Uganda looking to strengthen Middle East ties with eyes on China
According to a senior government source, Uganda is trying to enhance commercial links with the GCC, which will also serve as a springboard for more collaboration with China and the Far East.
According to Odrek Rwabwogo, senior counselor to the country’s president, Yoweri Museveni, the country’s emphasis has changed from European markets to the Middle East. “We are not quitting the European market,” he said. Instead, we are diversifying in order to increase shelf space for Ugandan companies in both new and old market categories.” We recognize the Middle East’s current success, its expanding affluence, money, and consumption, and we firmly feel that Uganda has enormous potential to provide products and services to the region.”
The UAE is the East African country’s main commercial partner in the area, with exports increasing from $300 million in 2009, when diplomatic ties were established, to $1.85 billion in 2020. The primary exports include rare minerals, high-value crops, and labor — there is already a 60,000-strong Ugandan diaspora in the UAE alone.
Rwabwogo, on the other hand, stated that plans were in the works to better promote the fruits and vegetables cultivated in the nation, which are currently widely sold to markets around Europe.
“We cultivate food all year,” he stated. You eat a lot of fruit and vegetables in the Middle East, and we believe that by developing that sector in Uganda, we can increase the production capacity of many more people, which is what shared prosperity is all about.” That is what drove us to the Dubai Expo, to illustrate some of the changes that have occurred in the nation over time.”
And it was unquestionably a successful visit to the World Fair, which is presently taking place in Dubai until March 31 of next year. During the visit to Expo, the UIA signed a deal with UAE-based Connect to invest $500 million in the nation on initiatives like renewable energy development.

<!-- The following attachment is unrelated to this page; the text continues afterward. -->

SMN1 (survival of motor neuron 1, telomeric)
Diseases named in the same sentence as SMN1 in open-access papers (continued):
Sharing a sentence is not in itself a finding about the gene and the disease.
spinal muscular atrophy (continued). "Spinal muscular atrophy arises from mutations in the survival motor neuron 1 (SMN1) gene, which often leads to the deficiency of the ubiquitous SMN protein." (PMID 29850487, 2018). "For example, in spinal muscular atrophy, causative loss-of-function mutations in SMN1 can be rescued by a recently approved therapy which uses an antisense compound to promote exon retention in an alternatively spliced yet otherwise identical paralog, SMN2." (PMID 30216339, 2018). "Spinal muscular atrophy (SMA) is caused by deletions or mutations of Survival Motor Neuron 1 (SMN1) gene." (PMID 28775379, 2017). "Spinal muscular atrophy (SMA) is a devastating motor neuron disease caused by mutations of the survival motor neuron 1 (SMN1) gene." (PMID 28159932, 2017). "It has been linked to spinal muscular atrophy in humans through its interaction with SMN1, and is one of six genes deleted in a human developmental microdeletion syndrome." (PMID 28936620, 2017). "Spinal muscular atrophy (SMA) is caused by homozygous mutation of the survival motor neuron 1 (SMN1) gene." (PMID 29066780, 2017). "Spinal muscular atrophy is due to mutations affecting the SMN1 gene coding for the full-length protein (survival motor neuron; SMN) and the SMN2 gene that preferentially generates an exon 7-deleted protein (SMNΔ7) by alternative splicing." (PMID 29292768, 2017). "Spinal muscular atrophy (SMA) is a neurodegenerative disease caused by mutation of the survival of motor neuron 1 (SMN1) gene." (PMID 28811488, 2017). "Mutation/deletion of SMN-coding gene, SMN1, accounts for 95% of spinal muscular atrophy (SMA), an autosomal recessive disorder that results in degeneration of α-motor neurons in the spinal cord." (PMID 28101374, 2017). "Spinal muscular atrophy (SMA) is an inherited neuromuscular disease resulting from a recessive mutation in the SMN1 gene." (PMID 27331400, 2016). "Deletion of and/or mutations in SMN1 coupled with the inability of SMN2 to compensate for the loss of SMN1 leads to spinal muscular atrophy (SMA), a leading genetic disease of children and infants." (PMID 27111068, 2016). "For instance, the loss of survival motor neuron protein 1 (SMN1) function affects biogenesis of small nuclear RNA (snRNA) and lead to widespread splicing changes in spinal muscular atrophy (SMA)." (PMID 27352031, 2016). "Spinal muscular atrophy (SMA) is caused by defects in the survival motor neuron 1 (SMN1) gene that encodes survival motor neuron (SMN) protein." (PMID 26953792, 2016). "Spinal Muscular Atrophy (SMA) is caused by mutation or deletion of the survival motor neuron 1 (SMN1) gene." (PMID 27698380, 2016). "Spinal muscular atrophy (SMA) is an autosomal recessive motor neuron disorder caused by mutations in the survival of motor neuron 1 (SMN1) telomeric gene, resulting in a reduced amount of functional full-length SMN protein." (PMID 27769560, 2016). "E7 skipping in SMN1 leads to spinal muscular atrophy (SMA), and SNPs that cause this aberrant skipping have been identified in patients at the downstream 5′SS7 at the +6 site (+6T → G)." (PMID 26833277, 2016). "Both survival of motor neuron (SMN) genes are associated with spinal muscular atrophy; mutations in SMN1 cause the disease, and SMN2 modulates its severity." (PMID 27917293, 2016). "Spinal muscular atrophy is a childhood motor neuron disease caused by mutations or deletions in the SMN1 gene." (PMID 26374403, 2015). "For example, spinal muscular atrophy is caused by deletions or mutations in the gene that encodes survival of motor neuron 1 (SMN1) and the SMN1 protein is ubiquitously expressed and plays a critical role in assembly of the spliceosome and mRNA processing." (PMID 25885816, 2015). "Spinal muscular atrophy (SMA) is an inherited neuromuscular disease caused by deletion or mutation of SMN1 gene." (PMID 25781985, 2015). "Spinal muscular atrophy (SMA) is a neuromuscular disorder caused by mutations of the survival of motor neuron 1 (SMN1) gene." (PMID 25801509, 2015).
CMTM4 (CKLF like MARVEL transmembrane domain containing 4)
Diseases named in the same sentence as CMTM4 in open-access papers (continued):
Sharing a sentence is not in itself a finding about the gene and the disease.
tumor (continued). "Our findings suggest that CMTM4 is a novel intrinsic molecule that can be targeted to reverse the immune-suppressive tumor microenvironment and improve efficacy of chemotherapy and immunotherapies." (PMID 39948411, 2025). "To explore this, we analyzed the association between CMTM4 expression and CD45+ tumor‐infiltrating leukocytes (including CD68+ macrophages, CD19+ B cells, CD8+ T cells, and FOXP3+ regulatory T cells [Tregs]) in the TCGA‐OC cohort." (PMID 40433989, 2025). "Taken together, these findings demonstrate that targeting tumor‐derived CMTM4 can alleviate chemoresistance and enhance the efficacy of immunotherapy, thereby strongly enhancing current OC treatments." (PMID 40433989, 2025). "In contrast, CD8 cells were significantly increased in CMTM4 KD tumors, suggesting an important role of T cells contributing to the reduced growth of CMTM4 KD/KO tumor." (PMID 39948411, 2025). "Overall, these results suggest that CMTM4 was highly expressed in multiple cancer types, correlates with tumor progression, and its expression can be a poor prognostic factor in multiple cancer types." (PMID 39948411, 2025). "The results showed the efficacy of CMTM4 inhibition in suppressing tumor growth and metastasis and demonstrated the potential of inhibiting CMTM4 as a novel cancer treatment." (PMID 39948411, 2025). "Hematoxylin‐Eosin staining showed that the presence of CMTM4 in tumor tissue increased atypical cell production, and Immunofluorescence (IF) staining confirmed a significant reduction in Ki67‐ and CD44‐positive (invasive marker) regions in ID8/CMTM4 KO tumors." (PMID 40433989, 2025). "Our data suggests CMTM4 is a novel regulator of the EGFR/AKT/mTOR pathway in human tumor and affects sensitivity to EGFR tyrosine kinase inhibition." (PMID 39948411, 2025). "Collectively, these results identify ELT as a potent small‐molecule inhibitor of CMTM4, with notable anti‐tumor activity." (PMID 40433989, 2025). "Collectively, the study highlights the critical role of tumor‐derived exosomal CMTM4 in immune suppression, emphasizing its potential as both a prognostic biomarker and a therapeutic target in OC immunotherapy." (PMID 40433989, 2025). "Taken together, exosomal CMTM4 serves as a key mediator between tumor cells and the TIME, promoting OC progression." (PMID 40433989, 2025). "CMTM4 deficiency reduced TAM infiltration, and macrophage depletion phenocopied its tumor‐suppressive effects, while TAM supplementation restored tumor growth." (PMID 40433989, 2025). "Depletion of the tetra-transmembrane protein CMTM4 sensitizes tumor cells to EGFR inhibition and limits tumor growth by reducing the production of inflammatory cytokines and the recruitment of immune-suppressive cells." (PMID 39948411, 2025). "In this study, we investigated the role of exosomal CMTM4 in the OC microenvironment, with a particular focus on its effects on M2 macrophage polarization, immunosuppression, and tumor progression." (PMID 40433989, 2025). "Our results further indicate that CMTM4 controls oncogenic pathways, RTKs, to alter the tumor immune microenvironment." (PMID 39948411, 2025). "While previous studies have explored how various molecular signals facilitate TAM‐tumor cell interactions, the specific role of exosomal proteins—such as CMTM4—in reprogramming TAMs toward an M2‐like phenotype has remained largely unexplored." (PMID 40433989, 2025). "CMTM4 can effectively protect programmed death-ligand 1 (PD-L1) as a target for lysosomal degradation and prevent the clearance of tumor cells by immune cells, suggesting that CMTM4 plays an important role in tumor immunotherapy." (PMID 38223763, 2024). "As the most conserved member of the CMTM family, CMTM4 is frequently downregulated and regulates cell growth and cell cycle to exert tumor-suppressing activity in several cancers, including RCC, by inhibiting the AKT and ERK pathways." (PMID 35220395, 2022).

A total of $650 million in new business transactions were inked, including investments in renewable energy, transportation, agriculture, mineral processing, and medical kit manufacture.
While Rwabwogo welcomed the new investment, he noted that the approach involved gaining the attention of nations farther east.
“We’re attempting to create this connection with the Middle East as a stepping stone, as a learning curve, to be able to access the larger, bigger markets of the Far East and Europe,” he added.
We believe that the greater partnerships we can create in the Middle East, which is four hours away from China, will enable China to obtain items from there that have come through us.”
According to Robert Mukiza, director general of the Uganda Investment Authority (UIA), who recently spoke in Dubai, Uganda is trying to attract $4 billion in fresh investment to push its post-pandemic recovery.
During the visit to Expo, the UIA signed a deal with UAE-based Connect to invest $500 million in the nation on initiatives like as renewable energy development.
Rwabwogo also indicated that plans were in the works to capitalize on the fruits and vegetables cultivated in Uganda.
The UIA has also committed to collaborate with Dubai’s Worldera Corporation, which plans to invest $50 million in sectors such as mineral processing, agriculture, and education.
While China-based Wondfo Biotech will spend $50 million in a pharmaceutical factory in Uganda, global finance firm Modha Investments has agreed to a contract that would generate over 5,000 employment for Ugandan farmers.
“These partnerships will not simply be agricultural, industry, and oil,” Rwabwogo said, “but they will bring human cultural linkages that will increase the wealth and stability of the Great Lakes by cooperating with Uganda.”
He went on to say that more collaboration is desired in terms of luring visitors to the nation and upgrading Uganda’s infrastructure.
Rwabwogo said that the nation now has roughly 6,000 hotel rooms, but that 50,000 were required to enable tourists to visit Uganda and stay longer.
“We need to create roads into the game parks and these processing facilities; we need new airports and improved capacity at the one airport we now have, which has roughly 4-5,000m of runway,” he added. We want to construct five airports around the nation.”